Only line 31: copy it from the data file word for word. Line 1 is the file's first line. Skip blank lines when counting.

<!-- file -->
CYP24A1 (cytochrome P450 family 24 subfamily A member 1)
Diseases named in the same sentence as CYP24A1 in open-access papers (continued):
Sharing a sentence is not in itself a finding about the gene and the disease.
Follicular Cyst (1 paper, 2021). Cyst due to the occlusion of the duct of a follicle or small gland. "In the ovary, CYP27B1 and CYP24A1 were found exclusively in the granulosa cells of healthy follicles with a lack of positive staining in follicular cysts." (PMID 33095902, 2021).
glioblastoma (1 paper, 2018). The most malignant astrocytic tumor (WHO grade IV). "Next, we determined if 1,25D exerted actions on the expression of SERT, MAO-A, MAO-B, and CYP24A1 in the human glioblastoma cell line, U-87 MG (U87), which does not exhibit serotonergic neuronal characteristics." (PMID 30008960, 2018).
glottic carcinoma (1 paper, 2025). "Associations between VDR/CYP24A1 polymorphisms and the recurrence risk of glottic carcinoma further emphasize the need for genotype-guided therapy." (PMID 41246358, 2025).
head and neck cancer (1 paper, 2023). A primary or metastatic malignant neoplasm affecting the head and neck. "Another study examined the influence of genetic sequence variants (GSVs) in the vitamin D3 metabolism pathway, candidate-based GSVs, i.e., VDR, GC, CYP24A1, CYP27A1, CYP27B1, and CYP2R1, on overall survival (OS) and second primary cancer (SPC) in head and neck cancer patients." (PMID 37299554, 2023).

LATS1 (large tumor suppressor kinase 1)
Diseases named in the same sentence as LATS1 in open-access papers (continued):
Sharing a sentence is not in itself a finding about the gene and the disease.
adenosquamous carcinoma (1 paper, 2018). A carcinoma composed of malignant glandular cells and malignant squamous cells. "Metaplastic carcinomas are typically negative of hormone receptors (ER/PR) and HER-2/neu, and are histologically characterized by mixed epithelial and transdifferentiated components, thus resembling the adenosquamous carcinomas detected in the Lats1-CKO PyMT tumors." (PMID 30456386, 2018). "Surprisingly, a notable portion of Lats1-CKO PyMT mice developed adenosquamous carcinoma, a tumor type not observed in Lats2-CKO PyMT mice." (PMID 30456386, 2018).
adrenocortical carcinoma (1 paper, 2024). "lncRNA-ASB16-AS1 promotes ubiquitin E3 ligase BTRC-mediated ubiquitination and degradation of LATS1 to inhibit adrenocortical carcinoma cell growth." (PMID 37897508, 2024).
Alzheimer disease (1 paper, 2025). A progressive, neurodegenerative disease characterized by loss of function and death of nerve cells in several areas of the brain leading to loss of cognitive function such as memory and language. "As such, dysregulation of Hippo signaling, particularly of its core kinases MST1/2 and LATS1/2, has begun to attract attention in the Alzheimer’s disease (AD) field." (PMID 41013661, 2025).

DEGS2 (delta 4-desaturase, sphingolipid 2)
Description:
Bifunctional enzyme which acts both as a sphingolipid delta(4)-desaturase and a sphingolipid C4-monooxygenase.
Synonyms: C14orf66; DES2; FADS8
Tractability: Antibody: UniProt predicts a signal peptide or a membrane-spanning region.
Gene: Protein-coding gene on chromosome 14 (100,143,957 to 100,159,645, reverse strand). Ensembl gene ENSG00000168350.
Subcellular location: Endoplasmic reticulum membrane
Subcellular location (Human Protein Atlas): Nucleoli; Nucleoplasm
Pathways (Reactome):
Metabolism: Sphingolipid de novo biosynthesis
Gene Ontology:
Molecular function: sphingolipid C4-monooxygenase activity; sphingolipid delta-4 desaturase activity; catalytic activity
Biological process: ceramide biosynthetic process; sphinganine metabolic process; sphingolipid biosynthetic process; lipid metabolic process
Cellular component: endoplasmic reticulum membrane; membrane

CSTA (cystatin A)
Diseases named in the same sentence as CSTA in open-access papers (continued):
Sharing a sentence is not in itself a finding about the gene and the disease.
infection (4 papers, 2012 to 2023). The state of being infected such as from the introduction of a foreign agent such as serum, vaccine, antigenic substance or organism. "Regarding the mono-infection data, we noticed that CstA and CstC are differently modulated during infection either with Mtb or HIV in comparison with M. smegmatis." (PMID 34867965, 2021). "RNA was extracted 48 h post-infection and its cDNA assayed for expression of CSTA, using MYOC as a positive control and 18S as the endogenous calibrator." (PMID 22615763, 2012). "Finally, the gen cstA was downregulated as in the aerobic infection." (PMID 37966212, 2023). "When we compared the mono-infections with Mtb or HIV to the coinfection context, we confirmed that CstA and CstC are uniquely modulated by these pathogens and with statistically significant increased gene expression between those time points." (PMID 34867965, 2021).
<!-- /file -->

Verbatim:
infection (4 papers, 2012 to 2023). The state of being infected such as from the introduction of a foreign agent such as serum, vaccine, antigenic substance or organism. "Regarding the mono-infection data, we noticed that CstA and CstC are differently modulated during infection either with Mtb or HIV in comparison with M. smegmatis." (PMID 34867965, 2021). "RNA was extracted 48 h post-infection and its cDNA assayed for expression of CSTA, using MYOC as a positive control and 18S as the endogenous calibrator." (PMID 22615763, 2012). "Finally, the gen cstA was downregulated as in the aerobic infection." (PMID 37966212, 2023). "When we compared the mono-infections with Mtb or HIV to the coinfection context, we confirmed that CstA and CstC are uniquely modulated by these pathogens and with statistically significant increased gene expression between those time points." (PMID 34867965, 2021).